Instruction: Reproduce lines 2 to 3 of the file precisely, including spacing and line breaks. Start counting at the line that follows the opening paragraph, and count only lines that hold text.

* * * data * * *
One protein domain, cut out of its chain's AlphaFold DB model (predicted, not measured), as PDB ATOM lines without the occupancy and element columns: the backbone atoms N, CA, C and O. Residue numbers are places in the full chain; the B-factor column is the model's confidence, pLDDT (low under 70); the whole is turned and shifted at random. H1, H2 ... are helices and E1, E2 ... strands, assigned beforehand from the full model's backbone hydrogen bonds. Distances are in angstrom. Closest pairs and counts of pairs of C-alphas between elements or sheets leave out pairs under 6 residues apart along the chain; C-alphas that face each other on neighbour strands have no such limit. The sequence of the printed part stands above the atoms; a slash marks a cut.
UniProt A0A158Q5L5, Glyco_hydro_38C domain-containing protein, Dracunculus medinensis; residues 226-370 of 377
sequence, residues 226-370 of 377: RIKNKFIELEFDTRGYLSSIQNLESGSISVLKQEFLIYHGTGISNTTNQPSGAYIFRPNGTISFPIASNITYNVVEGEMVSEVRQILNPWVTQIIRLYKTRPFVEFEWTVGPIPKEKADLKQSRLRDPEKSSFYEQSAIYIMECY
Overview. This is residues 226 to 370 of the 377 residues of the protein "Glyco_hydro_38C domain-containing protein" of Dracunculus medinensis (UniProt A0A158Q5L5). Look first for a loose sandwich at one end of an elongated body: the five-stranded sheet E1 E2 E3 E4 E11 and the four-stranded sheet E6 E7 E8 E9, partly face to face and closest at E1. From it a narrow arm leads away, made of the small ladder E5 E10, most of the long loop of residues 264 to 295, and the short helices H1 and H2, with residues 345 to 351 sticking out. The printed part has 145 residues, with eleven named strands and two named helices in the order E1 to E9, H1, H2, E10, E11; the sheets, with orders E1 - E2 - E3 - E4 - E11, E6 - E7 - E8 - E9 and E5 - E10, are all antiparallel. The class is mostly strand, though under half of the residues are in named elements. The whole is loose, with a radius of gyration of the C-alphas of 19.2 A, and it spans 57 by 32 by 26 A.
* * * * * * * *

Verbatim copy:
sequence, residues 226-370 of 377: RIKNKFIELEFDTRGYLSSIQNLESGSISVLKQEFLIYHGTGISNTTNQPSGAYIFRPNGTISFPIASNITYNVVEGEMVSEVRQILNPWVTQIIRLYKTRPFVEFEWTVGPIPKEKADLKQSRLRDPEKSSFYEQSAIYIMECY
Overview. This is residues 226 to 370 of the 377 residues of the protein "Glyco_hydro_38C domain-containing protein" of Dracunculus medinensis (UniProt A0A158Q5L5). Look first for a loose sandwich at one end of an elongated body: the five-stranded sheet E1 E2 E3 E4 E11 and the four-stranded sheet E6 E7 E8 E9, partly face to face and closest at E1. From it a narrow arm leads away, made of the small ladder E5 E10, most of the long loop of residues 264 to 295, and the short helices H1 and H2, with residues 345 to 351 sticking out. The printed part has 145 residues, with eleven named strands and two named helices in the order E1 to E9, H1, H2, E10, E11; the sheets, with orders E1 - E2 - E3 - E4 - E11, E6 - E7 - E8 - E9 and E5 - E10, are all antiparallel. The class is mostly strand, though under half of the residues are in named elements. The whole is loose, with a radius of gyration of the C-alphas of 19.2 A, and it spans 57 by 32 by 26 A.